Competitive Information with SEMRush & SpyFu

Next, let’s go back to the SERP for the original term and check out that top result:

hiscox killing it at search marketing

Hiscox is doing a fine job with their search marketing – so let’s use a tool like SEMRush to check out what they’re doing:

hiscox organic search visibility

Many of these are great keywords to add to our list. I would leave the more generic business insurance keywords alone, as well as the ‘leap year’ keyword, because those aren’t going to drive leads that our example business can’t use.

Additionally, in an industry like this, we’ll also want to take a look at their paid search keywords.

Let’s use SpyFu to do that:

spyfu for ppc intelligence

Next, let’s think a little more broadly about E&O Insurance – we can use UberSuggest to find out what people search for around E&O insurance.

ubersuggest eando

You may also notice a pattern of “E&O Insurance for X”, where X is a profession – this could be a lead gen/landing page/search marketing gold mine, so let’s run that through UberSuggest as well:

e and o verticals ubersuggest

 

We’ll add all of these together into our matrix for prioritization.

Expand & Prioritize Keywords with Term Explorer

Now that we have a big list, It’s time to do some keyword expansion.

This is one of my favorite features of Term Explorer’s Bulk Keyword Tool, which has a free tiersign up for an account here and see if you find it valuable.

Now let’s take our big list – of competitive keywords, keywords from UberSuggest, and from other sources – and put them into a Keyword Job in the Term Explorer Bulk Keyword Tool.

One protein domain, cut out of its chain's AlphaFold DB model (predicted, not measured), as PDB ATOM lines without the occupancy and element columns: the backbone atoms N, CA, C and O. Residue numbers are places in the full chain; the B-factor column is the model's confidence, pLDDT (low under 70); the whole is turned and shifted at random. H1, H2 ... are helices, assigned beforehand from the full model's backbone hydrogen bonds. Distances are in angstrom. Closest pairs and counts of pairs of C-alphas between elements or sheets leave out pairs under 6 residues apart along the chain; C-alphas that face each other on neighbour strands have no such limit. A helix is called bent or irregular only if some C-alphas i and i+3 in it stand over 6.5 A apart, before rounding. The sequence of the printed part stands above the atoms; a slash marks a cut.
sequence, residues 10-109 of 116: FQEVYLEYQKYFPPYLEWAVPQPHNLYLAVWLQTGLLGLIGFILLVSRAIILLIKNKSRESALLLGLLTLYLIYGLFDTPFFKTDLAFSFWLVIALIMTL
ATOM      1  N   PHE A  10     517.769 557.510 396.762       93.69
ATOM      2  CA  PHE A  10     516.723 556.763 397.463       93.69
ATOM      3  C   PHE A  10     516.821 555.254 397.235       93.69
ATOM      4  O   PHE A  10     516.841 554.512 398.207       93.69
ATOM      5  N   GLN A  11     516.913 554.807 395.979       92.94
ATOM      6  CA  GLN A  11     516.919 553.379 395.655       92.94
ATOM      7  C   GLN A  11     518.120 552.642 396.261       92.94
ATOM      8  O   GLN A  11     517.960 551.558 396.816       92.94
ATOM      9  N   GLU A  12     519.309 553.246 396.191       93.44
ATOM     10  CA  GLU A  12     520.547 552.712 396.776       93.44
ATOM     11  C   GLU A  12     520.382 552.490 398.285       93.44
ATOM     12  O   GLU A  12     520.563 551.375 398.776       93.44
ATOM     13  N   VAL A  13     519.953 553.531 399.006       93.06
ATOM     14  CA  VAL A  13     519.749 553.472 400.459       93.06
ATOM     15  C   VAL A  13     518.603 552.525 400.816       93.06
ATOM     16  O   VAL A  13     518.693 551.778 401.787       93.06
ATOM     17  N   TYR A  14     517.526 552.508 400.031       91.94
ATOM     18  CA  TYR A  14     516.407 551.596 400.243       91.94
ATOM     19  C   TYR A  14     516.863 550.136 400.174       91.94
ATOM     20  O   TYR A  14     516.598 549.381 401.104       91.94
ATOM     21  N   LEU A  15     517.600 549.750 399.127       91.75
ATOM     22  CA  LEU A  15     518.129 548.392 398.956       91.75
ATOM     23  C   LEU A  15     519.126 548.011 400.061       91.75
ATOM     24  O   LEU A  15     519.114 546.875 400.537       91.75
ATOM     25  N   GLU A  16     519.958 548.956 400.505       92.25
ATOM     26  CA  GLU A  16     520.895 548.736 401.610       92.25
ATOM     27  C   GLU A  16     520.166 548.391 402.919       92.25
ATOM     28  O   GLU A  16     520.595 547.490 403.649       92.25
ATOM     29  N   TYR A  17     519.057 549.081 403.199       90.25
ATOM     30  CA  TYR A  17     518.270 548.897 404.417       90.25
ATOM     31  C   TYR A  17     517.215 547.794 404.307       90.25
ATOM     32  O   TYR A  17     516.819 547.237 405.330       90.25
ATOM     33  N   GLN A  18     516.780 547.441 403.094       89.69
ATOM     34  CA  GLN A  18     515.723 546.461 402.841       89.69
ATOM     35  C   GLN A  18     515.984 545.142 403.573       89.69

term explorer keyword expansion

Next, we’ll filter these results for E&O related keywords using TE’s filters:

term explorer filtering

This will give us a list of keywords, along with their CPC, search volume, and more.

Next, let’s select those most relevant to our offering (in this case, E&O insurance is the only kind of insurance the example business sells), and send them to Term Explorer’s Keyword Analyzer.

term explorer keyword profiling

Additionally, since many of these results seem to be localized in some way, let’s go ahead and add our location to the ‘Set Location in Country’ field.

Prioritization with Conditional Formatting

Next, it’s time to prioritize.

Unless you have a giant budget and a lots of capital (or a phenomenally understanding boss/client), taking on the head terms with the largest volume is typically a bad idea.

One good practice is to group keywords into the following buckets:

  • Long Term Goals – High volume, high competition. Great to target, but we won’t get there for quite a while.
  • Medium-Term Goals – Medium volume, medium competiton – good to shoot for.
  • Low-Hanging Fruit – Long-tail keywords that can be captured with a piece of content or two – good to hit in the near term and show quick wins to build buy in.

One useful way to look at these different terms is to copy and paste the Term Explorer report into Excel, and using conditional formatting to highlight differences in competition, CPC, volume, and more:

conditional formatting

In this case, keyword 1 represents the high demand, high competition keyword, keyword 10 represents a middle competition keyword, and keyword 27 represents low hanging fruit.

Charts like this can help you prioritize your keywords, and end with not only a list of keywords, but fundamentally a plan of attack.

Now Go Forth and Generate Leads

That’s one methodology for doing keyword research for lead generation.

By utilizing a combination of Google data, competitive data, and tools like Term Explorer and Excel to tie them all together, you can intelligently target keywords and drive as many leads as your sales team and budget can handle.

Good luck and good SEO’ing!

Image credit: smittenkitten.com